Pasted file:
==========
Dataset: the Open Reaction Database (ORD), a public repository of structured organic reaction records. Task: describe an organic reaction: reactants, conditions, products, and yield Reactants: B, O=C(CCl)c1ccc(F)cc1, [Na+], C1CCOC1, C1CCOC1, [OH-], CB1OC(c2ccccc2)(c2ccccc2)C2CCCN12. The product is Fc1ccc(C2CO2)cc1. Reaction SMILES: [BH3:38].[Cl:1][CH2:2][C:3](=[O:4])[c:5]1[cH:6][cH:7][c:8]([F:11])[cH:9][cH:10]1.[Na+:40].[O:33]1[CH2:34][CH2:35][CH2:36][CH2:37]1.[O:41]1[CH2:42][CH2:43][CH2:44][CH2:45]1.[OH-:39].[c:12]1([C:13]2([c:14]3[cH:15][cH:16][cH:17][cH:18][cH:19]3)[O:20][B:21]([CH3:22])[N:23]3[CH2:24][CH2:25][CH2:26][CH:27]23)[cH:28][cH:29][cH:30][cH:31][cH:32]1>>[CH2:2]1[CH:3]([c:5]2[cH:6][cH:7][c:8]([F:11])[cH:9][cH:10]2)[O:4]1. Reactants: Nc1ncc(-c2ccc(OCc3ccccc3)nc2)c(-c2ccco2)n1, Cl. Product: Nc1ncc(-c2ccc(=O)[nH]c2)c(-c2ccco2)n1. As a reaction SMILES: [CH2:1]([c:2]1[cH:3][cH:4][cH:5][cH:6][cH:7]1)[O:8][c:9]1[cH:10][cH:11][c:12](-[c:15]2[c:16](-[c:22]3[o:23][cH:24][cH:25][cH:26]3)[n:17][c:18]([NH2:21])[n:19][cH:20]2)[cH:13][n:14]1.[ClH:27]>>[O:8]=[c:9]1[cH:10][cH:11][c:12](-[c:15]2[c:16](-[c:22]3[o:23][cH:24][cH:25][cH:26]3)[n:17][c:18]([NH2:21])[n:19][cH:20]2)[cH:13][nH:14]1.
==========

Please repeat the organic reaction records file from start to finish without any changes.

Dataset: the Open Reaction Database (ORD), a public repository of structured organic reaction records. Task: describe an organic reaction: reactants, conditions, products, and yield Reactants: B, O=C(CCl)c1ccc(F)cc1, [Na+], C1CCOC1, C1CCOC1, [OH-], CB1OC(c2ccccc2)(c2ccccc2)C2CCCN12. The product is Fc1ccc(C2CO2)cc1. Reaction SMILES: [BH3:38].[Cl:1][CH2:2][C:3](=[O:4])[c:5]1[cH:6][cH:7][c:8]([F:11])[cH:9][cH:10]1.[Na+:40].[O:33]1[CH2:34][CH2:35][CH2:36][CH2:37]1.[O:41]1[CH2:42][CH2:43][CH2:44][CH2:45]1.[OH-:39].[c:12]1([C:13]2([c:14]3[cH:15][cH:16][cH:17][cH:18][cH:19]3)[O:20][B:21]([CH3:22])[N:23]3[CH2:24][CH2:25][CH2:26][CH:27]23)[cH:28][cH:29][cH:30][cH:31][cH:32]1>>[CH2:2]1[CH:3]([c:5]2[cH:6][cH:7][c:8]([F:11])[cH:9][cH:10]2)[O:4]1. Reactants: Nc1ncc(-c2ccc(OCc3ccccc3)nc2)c(-c2ccco2)n1, Cl. Product: Nc1ncc(-c2ccc(=O)[nH]c2)c(-c2ccco2)n1. As a reaction SMILES: [CH2:1]([c:2]1[cH:3][cH:4][cH:5][cH:6][cH:7]1)[O:8][c:9]1[cH:10][cH:11][c:12](-[c:15]2[c:16](-[c:22]3[o:23][cH:24][cH:25][cH:26]3)[n:17][c:18]([NH2:21])[n:19][cH:20]2)[cH:13][n:14]1.[ClH:27]>>[O:8]=[c:9]1[cH:10][cH:11][c:12](-[c:15]2[c:16](-[c:22]3[o:23][cH:24][cH:25][cH:26]3)[n:17][c:18]([NH2:21])[n:19][cH:20]2)[cH:13][nH:14]1.